Friend, blogger and regular-reader Biodork posted about Photoshopped beauty yesterday based on a post inspired by atheist blogger Lousy Canuck Jason Thibeault. Even PZ Myers posted about perceived beauty recently here.
I read Biodork’s interpretation and then read through Lousy Canuck’s post, and then scanned through the links.
The posts detail how Photoshop is hugely responsible for creating unattainable beauty that influences young women. It gives them a false sense of beauty. Both posts leave out that it influences men as well.
I’m a photographer and work in Photoshop a lot. I’ve given the topic of beauty a lot of thought. I’m biased. I admit that wholly. I’m an advocate of Photoshop as a photography tool.
First, Photoshop is not the enemy. Ignorance is the enemy. Photoshop might be a factor, but it shouldn’t be called out as the enemy of what’s pretty and good.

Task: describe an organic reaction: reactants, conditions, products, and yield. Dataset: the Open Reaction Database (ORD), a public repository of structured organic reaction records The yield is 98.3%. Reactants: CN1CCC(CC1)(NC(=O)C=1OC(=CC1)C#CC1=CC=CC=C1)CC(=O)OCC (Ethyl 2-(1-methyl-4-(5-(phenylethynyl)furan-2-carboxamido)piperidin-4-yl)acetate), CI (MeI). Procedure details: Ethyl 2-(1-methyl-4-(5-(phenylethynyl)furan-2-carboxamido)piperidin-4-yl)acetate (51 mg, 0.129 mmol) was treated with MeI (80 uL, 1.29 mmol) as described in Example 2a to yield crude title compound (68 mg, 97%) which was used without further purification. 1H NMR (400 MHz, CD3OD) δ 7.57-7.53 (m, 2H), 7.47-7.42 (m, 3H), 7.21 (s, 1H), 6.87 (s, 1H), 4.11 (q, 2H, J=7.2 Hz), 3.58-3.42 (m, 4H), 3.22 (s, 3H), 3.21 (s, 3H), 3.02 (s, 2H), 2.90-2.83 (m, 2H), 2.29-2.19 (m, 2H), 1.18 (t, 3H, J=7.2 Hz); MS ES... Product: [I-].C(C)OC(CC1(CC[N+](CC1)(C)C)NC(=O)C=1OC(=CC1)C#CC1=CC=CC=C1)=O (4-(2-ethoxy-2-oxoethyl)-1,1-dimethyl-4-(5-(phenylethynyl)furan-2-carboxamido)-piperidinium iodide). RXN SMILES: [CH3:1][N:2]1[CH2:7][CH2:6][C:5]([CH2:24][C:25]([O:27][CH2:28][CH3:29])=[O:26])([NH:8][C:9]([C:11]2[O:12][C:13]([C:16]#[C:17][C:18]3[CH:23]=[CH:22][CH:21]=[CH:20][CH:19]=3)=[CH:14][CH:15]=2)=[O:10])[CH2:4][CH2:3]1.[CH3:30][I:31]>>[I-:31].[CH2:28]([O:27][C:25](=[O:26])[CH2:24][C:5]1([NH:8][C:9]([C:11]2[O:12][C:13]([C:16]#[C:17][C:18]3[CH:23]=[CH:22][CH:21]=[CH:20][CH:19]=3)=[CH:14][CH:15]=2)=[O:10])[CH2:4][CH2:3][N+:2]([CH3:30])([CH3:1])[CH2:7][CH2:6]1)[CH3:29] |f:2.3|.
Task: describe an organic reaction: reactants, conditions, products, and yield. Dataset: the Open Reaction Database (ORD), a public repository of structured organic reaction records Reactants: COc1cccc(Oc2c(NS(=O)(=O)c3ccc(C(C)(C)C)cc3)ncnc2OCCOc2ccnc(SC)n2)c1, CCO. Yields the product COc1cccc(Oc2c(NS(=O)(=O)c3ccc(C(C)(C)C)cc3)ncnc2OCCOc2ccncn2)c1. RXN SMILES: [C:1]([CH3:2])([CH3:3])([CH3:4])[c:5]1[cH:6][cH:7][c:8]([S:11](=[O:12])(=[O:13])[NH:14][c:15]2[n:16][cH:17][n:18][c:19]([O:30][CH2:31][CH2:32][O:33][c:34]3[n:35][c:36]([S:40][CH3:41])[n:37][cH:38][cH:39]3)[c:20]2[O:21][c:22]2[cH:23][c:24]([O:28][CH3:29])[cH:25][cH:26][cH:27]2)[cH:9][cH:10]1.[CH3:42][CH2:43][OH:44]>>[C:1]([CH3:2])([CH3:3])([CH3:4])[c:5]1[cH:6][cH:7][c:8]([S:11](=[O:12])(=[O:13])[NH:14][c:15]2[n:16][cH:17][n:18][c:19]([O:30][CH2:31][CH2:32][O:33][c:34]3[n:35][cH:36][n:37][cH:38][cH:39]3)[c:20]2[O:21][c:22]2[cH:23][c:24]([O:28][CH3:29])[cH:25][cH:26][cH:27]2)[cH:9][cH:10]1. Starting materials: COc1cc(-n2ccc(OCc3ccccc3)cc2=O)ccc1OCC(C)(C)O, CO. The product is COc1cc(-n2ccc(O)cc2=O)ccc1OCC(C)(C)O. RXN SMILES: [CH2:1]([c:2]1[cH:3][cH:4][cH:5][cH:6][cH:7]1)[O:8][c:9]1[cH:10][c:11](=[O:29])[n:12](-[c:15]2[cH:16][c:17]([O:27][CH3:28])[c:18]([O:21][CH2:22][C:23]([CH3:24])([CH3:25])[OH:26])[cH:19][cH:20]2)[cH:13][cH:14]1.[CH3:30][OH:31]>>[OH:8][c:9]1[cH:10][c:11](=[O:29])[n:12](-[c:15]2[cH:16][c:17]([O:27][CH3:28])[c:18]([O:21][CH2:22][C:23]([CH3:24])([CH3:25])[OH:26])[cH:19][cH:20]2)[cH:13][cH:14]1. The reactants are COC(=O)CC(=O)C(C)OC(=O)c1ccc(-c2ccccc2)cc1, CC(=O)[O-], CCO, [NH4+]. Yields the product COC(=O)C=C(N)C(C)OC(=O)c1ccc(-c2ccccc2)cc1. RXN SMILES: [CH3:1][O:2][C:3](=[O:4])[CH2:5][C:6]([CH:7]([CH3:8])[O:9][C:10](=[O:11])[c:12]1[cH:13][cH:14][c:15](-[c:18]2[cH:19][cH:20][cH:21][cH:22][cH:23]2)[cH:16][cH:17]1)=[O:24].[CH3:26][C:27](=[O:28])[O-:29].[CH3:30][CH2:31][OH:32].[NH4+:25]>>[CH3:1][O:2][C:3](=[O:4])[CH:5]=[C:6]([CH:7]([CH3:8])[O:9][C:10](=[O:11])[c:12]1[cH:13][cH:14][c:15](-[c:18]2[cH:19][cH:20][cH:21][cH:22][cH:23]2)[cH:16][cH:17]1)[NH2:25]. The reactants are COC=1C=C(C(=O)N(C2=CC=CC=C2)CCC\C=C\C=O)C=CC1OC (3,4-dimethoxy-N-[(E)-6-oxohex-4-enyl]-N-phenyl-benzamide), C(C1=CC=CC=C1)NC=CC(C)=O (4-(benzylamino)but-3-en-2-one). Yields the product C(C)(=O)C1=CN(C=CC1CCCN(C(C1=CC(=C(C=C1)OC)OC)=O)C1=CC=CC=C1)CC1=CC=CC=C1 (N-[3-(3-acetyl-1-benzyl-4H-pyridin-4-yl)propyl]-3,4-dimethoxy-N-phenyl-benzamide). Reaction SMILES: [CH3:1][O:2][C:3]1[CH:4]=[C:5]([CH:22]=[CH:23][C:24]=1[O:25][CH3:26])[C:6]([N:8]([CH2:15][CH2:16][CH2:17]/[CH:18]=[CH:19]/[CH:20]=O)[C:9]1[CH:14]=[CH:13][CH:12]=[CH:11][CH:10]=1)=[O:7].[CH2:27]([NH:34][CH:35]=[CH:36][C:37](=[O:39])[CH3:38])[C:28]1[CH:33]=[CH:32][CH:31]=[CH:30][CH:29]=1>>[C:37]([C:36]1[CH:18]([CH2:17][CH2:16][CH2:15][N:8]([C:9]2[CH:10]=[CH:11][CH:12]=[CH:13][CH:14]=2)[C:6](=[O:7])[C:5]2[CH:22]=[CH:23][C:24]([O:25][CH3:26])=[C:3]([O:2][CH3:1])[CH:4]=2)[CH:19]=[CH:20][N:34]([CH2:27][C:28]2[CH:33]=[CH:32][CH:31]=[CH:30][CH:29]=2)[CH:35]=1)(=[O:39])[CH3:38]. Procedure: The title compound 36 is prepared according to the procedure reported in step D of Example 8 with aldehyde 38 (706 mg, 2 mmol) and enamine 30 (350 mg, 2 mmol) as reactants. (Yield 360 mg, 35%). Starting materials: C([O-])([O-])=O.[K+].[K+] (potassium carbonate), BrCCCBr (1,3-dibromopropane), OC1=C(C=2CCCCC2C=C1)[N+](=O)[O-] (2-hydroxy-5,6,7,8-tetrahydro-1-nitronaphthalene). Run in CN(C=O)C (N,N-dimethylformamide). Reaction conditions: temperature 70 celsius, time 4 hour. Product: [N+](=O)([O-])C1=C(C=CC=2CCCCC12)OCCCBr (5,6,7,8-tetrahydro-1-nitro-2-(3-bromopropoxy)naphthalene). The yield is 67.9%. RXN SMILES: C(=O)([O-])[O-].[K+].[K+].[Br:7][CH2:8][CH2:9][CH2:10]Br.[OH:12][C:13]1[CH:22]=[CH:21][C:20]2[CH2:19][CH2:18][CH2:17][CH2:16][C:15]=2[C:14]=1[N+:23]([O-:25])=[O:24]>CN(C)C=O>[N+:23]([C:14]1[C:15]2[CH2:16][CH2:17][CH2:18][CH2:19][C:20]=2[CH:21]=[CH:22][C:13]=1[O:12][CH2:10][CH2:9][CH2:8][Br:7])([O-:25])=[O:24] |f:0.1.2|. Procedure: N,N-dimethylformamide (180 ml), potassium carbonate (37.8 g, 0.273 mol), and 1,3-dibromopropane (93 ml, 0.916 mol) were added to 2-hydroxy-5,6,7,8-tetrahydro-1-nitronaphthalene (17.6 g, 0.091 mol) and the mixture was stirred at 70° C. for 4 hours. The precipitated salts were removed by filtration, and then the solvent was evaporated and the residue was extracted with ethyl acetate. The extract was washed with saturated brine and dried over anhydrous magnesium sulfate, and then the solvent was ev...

The fact is that everyone, from gorgeous to normal, can benefit from Photoshop.
What I want to explain is that beauty is everywhere. I see it in the faces of almost everyone I meet. Finding beauty and relaying that is a learned trait. This is something my dad instilled in me. As an artist, it’s my job to make you look and feel beautiful, handsome, badass, cool, etc.
And while other people fail miserably at finding beauty in almost everyone — young, old, black, white, fat, skinny, and all traits this way and that — I find the beauty in people and attempt to convey that to you.
Even the most beautiful people in the world aren’t as gorgeous as you think. Stop any gorgeous, well-made up, cleanly waxed, beautiful bodied woman or man in time at 1/200th of a second, stare at the image, and I can show you 1,000 ugly things about them. But I can also show you 2,000 beautiful things.
Perception is key.
This is a long post and I’m going to put the rest below the fold. I broke up my thoughts and separated them with emboldened text. The last couple/few sentences sum up my thoughts to help you skim a little faster. Either that, or read the whole thing. I realize this isn’t a perfect argument, but it’s an alternative perspective of “Blame